Houston’s Kelvin Sampson looks back to UNCP days during Cash Bash interview

Pembroke native, Houston coach speaks to Braves’ Cash Bash

Chris Stiles Sports editor



PEMBROKE — Before winning 637 college games as a head basketball coach and coaching the likes of James Harden as an NBA assistant, taking four schools to the NCAA Tournament and winning five conference championships, Kelvin Sampson was a hometown kid playing two sports at The University of North Carolina at Pembroke in the mid-1970s.

Sampson, currently the head men’s basketball coach at the University of Houston, recalled his playing days at UNCP and discussed his coaching career in an interview Friday during UNCP’s virtual Cash Bash fundraiser.

“Pembroke is a unique place, from a cultural standpoint,” said Sampson, a Pembroke native. “Being Native American and living in Pembroke, you’re in a cocoon a little bit. The thing that drives the town of Pembroke is the university, and the best thing that ever happened to Pembroke is the university. But the university also thrives off the people there.”

Sampson played both basketball and baseball for the Braves, saying he was “pretty good” at both but not “really good” at either. But not necessarily being the star, he said, helped him once he became a coach.

“I could relate to everybody on the team; I could relate to the starters, and the kids who didn’t get to play as much as maybe they wanted to play, I knew how they felt,” Sampson said.

While Sampson’s father was a former UNCP athlete and coached at Pembroke High School, it was his mother who convinced him to consider coaching, he said. He began studying as a political science major, intending to go to law school, inspired by Thurgood Marshall, before changing to health and physical education at his mother’s suggestion. He began coaching at Upchurch Junior High School in Raeford while student-teaching there, leading a sixth-grade girls team.

He’s come a long way since, serving as head coach at Montana Tech, Washington State, Oklahoma, Indiana and Houston and as an assistant at Michigan State, Montana Tech, Washington State and with the NBA’s Milwaukee Bucks and Houston Rockets. But even as he’s coached all over the country, he’s kept up with UNCP athletics.

“I’ll get text messages from him, when we lose a tough game or things aren’t going great, just saying ‘keep your chin up,’” UNCP athletic director Dick Christy said during Friday’s program. “There’s a lot of times that he knows as much about what’s going on athletically as any of our fans here locally. His passion has not waivered.”

In his current stop, Sampson has led Houston to regular-season conference titles the last two seasons, including a 33-4 record in 2018-19, after taking over a program with a rich tradition but recent struggles. What’s gotten Houston back into the national spotlight, he said, is the “culture” they’re building.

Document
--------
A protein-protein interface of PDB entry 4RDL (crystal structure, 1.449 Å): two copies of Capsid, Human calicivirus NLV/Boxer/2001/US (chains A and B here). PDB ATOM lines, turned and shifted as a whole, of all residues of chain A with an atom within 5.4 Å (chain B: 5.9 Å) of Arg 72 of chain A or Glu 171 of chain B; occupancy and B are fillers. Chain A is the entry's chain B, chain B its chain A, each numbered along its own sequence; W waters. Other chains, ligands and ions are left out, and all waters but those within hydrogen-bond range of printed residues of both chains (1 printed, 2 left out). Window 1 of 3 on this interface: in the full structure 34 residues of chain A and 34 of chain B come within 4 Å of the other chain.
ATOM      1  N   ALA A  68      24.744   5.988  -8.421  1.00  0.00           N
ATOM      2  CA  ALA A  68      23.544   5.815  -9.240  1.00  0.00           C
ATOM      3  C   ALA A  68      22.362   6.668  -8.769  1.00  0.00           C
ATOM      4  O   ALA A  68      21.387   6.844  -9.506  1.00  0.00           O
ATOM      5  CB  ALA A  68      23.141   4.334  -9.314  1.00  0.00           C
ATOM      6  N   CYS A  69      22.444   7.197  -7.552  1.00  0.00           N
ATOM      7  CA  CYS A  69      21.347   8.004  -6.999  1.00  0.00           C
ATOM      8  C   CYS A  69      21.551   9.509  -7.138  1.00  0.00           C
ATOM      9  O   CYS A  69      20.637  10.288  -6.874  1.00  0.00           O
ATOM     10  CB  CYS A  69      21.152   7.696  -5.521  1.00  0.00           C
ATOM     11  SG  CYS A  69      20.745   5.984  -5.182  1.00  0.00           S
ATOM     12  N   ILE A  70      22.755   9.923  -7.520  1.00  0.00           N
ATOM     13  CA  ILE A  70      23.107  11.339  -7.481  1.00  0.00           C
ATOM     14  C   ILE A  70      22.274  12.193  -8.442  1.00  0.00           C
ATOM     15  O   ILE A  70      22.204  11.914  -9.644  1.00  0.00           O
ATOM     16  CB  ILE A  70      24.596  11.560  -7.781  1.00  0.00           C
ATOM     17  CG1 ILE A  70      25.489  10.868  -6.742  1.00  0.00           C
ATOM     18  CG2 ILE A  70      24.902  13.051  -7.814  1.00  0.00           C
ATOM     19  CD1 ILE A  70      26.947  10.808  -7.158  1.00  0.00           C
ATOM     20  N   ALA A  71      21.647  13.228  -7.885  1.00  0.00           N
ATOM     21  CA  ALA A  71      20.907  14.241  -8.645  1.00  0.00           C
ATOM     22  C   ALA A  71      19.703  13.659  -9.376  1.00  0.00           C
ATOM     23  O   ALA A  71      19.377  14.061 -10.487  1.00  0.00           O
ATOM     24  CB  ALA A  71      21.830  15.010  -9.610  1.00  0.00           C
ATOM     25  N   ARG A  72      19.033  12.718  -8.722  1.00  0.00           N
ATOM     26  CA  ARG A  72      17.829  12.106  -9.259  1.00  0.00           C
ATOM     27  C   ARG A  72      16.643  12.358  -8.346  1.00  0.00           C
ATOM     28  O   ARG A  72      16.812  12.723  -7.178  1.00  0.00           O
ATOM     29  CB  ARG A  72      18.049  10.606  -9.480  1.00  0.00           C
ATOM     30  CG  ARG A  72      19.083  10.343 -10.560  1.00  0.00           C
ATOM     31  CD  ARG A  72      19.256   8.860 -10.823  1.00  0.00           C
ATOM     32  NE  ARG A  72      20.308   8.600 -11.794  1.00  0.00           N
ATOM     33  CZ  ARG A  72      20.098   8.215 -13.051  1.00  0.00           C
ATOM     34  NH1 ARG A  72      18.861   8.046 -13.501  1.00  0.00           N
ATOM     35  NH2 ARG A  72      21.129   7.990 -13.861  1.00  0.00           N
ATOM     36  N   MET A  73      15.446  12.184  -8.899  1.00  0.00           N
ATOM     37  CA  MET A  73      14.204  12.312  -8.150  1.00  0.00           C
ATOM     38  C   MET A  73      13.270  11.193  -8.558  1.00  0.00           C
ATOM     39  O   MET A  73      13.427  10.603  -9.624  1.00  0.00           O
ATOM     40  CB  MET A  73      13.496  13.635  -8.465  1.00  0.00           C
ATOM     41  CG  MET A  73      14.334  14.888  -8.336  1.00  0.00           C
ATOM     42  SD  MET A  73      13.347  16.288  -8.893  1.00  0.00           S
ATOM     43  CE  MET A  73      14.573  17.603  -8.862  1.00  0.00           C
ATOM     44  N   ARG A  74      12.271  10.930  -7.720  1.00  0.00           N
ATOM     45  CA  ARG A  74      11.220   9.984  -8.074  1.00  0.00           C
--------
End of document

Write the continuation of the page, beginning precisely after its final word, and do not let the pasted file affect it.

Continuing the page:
“That’s an often-used, maybe misunderstood term that gets thrown around a lot, but it’s critical to your success,” he said. “It’s what time you come to practice every day, how hard you work, treating people with respect, opening doors for ladies, making sure that you’re representing your mom and dad, your community that you come from, the university and the program the best way possible. When I look back at success we’ve had here, we just have high-character kids.”

The Cougars’ success on the floor, he says, comes in large part to how they’ve responded on the rare occasions when they haven’t succeeded.

“I think it’s been three years since we lost two games in a row,” he said. “It’s easy to coach when you’re winning, but when you lose a game, how you handle that adversity in practice the next day often tells you the strength and the fabric of your culture.”

The program also included messages from some UNCP coaches, complimenting the school’s fan support and emphasizing the importance of events like the Cash Bash.

“It’s been as taxing and arduous as any year that I can say I’ve been able to coach in college, and I know our players can say the same as far as their playing careers,” UNCP men’s basketball coach Drew Richards said. “When your resources are struggling … that takes a toll on the program, and restricts the things you’re able to do.

“Outside financial support of alumni and boosters at UNC Pembroke is another thing that sets us apart. Alumni support is second to none. There’s ‘big’ schools that struggle to get as many guys as we get back to alumni game.”

“I’ve been here for 15 years and the fan support here has been instrumental and what we do and what we’re able to accomplish,” UNCP head football coach Shane Richardson said. “Without our fan base, without people supporting us, both in person at our games and from a financial backing, and just from the chemistry and the camaraderie and the excitement that goes on around campus and in the community, there’s no way we could do what we do.”

The final event of the Cash Bash is Saturday at 5 p.m. with special guest Dereck Whittenburg, a basketball legend and national champion from North Carolina State. Christy will also speak during Saturday’s program.

Registration for the event, which is free, remains open at UNCPBraves.com/CashBash. A silent auction and raffle continues until Saturday at 7 p.m.

Chris Stiles can be reached at 910-816-1989 or by email at [email protected] You can follow him on Twitter at @StilesOnSports.